DARK MAGIC, REAL THEATRE
Long, long before Harry Potter there was a gallant orphan, a boy dreamer sucked into a world of murderous magic, facing grief and responsibility alike. Two years before the Hobbits started worrying about the Ring there was another object entrusted to an innocent, a precious Box battled over by the forces of good and evil. Fifteen years before the Pevensies met the White Witch of Narnia there was the alarming Sylvia Daisy Pouncer, elegantly cold and murderously homicidal. And well before Pullman there was a sense of important magic which came, as the mysterious old bearded Cole Hawkings says, in the “in-between times, the best times” between paganism and Christianity.
The poet laureate John Masefield is ancestor of them all, in his children’s books picking up the wilful, rebellious spirit and casual familiarity with magic of E.Nesbit and – as a fine lyrical poet with a sense of mischief – running with it in more evocative, magical prose than any. This novel – and its sequel The Midnight Folk – long ago gave me nightmares about Abner Brown and a pleasing sense that courage, hope, and a nibbin of mouldy cheese offered to a treacherous rat would get you through a lot in life.
So I went with glee to Justin Audibert’s production of the first novel about Kay Harker, elegantly adapted by Piers Torday . Kay – assisted by the fierce Maria Jones and her timid brother Peter – must struggle against Brown, Pouncer and the jewel-thieving fake vicar Charles, unassisted (as is vital in all good classic children’s fiction) by a rather neglectful guardian who leaves them all alone with just “the maid”. Kay knows – from unsettling encounters on a train – that “the wolves are running tonight”. She, as befits a responsible adult, knows nothing. The wicked lot want not only the important Box, but to cancel Christmas by sabotaging the Cathedral’s midnight service (there’s a nice carolling moment when each of the clergy and choir are kidnapped in turn, leaving the Bishop singing “We one king of Orient are” until they nab him too).
My reminiscent glee remained intact all the way through. There is always a risk, in adapting a 1930s novel where good prevails and culminates in a cathedral, of it being dismissed as retro and “charming”. And, indeed of being dismissed as posh-panto for middle-class parents anxious to avoid paying fifty quid a seat for high-tech effects and tired TV personalities doing blow-job jokes. But any child or inner-child should relish this more robustly, and not just for its humour and vigour and heart but for the sheer pleasure of its theatricality. The set is a gathering of wardrobes and drapes and ladders, toweringly using the full height of Wiltons; there is deft puppetry (I felt a sudden unexpected tear when the Phoenix appears to console Kay for his parents’ loss), some very fine trapdoor-work and scampering; there’s a lake of cloth becoming a starlit sky. The only high-tech is projection, very well used to create a village, a wood, a cathedral. Otherwise it does as children’s theatre always should: demonstrates that with a few props and sheets and a kitchen table and some well-chosen words you too could make the magic.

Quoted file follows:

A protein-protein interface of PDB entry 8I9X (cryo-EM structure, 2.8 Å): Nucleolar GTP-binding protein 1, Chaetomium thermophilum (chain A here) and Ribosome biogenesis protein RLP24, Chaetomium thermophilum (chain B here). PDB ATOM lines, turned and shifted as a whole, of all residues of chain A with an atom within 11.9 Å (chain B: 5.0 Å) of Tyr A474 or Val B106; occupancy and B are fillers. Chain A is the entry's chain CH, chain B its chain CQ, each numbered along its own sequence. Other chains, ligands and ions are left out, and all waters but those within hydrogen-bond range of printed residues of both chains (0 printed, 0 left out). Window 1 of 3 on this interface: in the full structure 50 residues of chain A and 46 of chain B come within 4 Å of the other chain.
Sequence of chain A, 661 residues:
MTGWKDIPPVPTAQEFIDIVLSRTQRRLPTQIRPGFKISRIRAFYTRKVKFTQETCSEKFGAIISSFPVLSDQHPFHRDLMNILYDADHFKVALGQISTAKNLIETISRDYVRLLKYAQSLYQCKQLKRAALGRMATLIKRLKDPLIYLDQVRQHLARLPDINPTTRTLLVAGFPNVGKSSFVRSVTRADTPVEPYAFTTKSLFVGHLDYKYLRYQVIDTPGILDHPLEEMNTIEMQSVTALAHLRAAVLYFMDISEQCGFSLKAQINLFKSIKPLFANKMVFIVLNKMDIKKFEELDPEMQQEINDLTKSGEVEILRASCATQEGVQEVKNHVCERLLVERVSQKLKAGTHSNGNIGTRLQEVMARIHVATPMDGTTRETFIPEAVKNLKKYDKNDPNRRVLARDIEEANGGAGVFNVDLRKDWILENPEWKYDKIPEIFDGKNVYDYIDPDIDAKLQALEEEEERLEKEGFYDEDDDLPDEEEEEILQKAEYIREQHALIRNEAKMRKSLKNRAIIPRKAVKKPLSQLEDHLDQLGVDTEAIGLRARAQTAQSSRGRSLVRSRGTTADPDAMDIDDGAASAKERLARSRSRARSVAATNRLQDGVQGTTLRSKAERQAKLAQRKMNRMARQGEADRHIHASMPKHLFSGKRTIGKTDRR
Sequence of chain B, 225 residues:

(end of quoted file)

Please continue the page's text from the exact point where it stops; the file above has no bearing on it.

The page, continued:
Theo Ancient is a fine Kay, and Safiyya Ingar a properly terrifying Maria, who likes guns, piracy, fights, and – brilliantly disconcertingly – the idea of “parties in dark basements with jazz and men wearing make-up” and reckons her future is “a steamer to Argentina”. It is salutary to reflect that in Masefield in 1935 and Ransome’s Nancy Blackett five years earlier the idea of a belligerent ,tough tomboy girl in breaking the rules of ladyhood in knickerbockers was welcomed. As for the evil Pouncer, Sara Stewart in a strict black bob is properly cool and deadly, looking rather like Mary Portas gone to the dark side; and Nigel Betts is both Abner the wicked and Hawlings the good.
So OK, take the kids to the big showbiz panto but bring them here too. And expect entertaining abuses of your kitchen table and household linen, in the very good cause of growing a proper offscreen imagination…
box office 020 7702 2789 (Mon-Fri, 11am-6pm) wiltons.org.uk
to 5 Jan